Country Life

'A great page-turner, then, but also a fine reference book, which will, undoubtedly, be frequently pulled off the shelf for information and inspiration about that variegated array of artists – real and romantic – whose imagination lit up what is nowadays routinely considered to be the richest period in British art history'
British Art Fair News

'Veteran biographer Frances Spalding, known for her insightful books on the early British Modernists Vanessa Bell, Duncan Grant and Roger Fry, turns her penetrating gaze on the interwar years'

'Delectable ... the joy and intense interest of this book will come courtesy of the attention given by its scholarly but always readable author to less well-known names'
Rachel Cooke, Guardian

'Paul Nash, Gwen John, Henry Moore, Eric Ravilious, Ben Nicholson and Stanley Spencer all feature in this fresh and enlightening new look at English art between 1918 and 1939, which travels from modernism to English pastoral and embraces a host of lesser male and female figures in its broad and highly assured sweep'
Sunday Times

'This amply illustrated volume is a gripping read whether for new collectors looking for tips, art lover or expert'
Rachel Billington, The Tablet

'Figures such as Ravilious, Knights, Dunbar, Nash and Spencer re-interpreted Britain and its landscape for a new world, and this thoughtful and generously illustrated book charts their progress as well as the environment and society they sought to represent'
The Artist

'Spalding brings new insights to familiar names … a layering and interweaving of ideas bring increasing depth and nuance to our understanding … alongside the revision and expansion of art historical narratives of the period, precisely what you expect from a writer of Spalding’s calibre, come nuggets of fascinating detail'
Studio International

'A revealing survey of how British artists reacted to the shock of the First World War … Frances Spalding meticulously and stylishly uncovers a range of vibrant [artistic] responses, from the modern pastorals of Eric Ravilious to Henry Moore’s radical experiments'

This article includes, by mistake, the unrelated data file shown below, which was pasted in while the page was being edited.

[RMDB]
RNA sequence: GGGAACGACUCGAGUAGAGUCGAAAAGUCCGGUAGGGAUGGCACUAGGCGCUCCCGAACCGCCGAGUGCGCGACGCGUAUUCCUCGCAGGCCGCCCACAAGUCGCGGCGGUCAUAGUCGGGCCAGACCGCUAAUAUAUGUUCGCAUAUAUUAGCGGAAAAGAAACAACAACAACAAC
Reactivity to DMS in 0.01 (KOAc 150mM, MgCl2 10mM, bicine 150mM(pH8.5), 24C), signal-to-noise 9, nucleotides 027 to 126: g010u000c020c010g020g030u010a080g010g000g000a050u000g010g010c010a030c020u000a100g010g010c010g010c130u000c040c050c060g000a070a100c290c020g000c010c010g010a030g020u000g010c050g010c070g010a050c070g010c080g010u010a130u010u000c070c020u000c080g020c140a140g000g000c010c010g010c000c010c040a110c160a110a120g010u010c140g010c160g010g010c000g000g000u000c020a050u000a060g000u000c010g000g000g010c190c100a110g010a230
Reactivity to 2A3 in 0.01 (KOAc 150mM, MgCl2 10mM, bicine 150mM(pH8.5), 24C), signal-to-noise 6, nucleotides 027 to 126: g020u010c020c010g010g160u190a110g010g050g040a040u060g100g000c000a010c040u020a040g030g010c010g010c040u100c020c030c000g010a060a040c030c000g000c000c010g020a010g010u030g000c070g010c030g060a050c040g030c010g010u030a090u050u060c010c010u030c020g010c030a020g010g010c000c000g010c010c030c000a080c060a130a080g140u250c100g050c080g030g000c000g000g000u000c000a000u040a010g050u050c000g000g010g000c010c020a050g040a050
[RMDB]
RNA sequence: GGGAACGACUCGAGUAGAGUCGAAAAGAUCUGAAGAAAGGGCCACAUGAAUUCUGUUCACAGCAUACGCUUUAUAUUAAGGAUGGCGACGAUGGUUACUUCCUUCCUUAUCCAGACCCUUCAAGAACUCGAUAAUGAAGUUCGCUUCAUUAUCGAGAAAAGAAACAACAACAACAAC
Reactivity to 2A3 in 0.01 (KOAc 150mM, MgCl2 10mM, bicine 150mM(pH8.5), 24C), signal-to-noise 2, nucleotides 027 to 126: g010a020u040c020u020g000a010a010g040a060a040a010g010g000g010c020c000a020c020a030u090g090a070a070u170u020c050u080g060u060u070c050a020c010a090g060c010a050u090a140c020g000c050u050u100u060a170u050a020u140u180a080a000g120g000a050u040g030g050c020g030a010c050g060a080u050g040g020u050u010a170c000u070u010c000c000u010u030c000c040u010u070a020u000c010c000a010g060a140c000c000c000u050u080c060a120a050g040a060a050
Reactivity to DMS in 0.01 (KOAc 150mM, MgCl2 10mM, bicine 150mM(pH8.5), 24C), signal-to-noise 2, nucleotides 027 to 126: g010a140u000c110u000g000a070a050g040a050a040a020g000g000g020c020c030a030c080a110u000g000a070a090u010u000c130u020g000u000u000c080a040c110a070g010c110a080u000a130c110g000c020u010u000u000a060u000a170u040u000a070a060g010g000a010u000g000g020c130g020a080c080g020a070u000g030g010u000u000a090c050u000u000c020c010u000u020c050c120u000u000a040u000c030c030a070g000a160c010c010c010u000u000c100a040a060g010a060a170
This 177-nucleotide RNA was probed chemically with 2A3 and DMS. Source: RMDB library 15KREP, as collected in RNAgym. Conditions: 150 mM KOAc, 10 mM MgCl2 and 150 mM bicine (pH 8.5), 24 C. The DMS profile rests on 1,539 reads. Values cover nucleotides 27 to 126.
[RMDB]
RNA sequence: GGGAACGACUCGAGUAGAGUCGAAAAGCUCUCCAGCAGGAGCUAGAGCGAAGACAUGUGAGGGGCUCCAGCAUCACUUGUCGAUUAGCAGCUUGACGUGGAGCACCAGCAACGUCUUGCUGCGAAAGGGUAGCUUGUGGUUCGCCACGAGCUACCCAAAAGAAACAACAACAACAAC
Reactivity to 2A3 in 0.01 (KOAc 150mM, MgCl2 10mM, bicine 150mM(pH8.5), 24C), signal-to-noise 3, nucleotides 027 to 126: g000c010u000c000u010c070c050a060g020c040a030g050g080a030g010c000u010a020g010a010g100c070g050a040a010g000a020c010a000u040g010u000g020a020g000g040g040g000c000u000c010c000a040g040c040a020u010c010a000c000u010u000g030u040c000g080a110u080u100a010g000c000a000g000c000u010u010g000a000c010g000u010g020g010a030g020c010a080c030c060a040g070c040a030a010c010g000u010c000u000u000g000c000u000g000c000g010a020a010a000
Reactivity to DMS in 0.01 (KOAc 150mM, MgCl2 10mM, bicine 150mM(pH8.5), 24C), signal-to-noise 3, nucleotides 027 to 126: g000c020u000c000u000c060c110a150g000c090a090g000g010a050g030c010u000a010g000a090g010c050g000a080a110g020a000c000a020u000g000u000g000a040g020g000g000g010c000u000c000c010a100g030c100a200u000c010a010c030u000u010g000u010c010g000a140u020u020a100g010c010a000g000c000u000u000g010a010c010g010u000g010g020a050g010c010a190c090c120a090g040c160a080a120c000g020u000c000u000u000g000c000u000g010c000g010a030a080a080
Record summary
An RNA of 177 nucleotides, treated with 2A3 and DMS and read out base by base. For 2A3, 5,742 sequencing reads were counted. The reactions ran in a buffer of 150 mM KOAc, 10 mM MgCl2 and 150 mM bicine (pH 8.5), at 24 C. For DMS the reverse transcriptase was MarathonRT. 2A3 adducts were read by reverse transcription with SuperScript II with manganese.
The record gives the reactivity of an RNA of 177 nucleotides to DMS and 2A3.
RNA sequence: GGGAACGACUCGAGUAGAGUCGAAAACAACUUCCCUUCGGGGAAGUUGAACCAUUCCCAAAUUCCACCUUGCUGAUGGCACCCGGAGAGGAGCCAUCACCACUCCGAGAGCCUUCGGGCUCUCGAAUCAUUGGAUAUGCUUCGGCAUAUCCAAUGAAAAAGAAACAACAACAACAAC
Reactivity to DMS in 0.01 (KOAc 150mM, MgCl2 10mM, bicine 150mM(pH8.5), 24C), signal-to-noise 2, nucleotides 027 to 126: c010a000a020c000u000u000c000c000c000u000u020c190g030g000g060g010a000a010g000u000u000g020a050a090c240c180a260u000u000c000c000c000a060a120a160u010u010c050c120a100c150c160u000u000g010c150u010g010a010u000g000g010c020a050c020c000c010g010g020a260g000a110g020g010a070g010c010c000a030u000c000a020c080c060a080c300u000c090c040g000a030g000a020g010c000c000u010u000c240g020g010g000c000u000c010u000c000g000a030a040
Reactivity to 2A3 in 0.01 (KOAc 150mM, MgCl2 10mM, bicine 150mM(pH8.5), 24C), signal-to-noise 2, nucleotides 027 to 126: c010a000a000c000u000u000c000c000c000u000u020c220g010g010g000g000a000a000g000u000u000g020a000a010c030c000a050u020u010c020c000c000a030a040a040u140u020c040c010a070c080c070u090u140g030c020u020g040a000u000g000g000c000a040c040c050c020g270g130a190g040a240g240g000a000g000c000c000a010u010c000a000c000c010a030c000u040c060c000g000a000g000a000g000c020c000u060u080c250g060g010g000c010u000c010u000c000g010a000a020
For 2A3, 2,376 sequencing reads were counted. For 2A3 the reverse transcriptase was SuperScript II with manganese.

New Statesman

'A clear, compelling read that wears its scholarship with an attractive lightness and, within its genre, could be fairly called a page-turner ... a landmark book. A good read. And a must-read if your summer plans include a visit to Tate Britain or some other gallery that takes the work of English painters seriously'
Camden New Journal

'Engaging and illuminating … a perfect aid to those interested in the influences, painting methods and lives of well-known artists, but also anyone who wishes to discover less famous artists working in a variety of styles'
The Critic

'Frances Spalding describes, with the maximum of insight and minimum of fuss, the myriad ways English painters and sculptors responded to the challenge of making art in the aftermath of the First World War. She employs both major and minor names – from Paul Nash to Winifred Knights – to reveal the interwar years as a time of unexpected invention and stylistic fecundity'
New Statesman, Books of the Year

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Product Information

Book Details

Format: Hardback

Size: 24.6 x 18.6 cm

Extent: 384 pp

Publication date: 26 May 2022

ISBN: 9780500518649

Contents List

1. Pitiless Realism
2. Resistance and Innovation
3. On the Move
4. Landscape and Places of the Mind
5. Beginning Again
6. What ho, Giotto
7. Expanding the Western European Tradition
8. Make It Real
9. Revivalism
10. Modern Art in a Philistine World
11. The Austere, the Violent or the Strange
12. The Spanish Civil War and Mondrian in London

About the Author

Frances Spalding is an art historian, critic and leading authority on 20th-century British art. Her books include acclaimed biographies of Roger Fry, Vanessa Bell, John Minton, Duncan Grant, Gwen Raverat and John and Myfanwy Piper, as well as a biography of the poet Stevie Smith. She is Emeritus Fellow of Clare Hall, Cambridge, a Fellow of the Royal
Society of Literature and an Honorary Fellow of the Royal College of Art. In 2005 she was made a CBE for Services to Literature.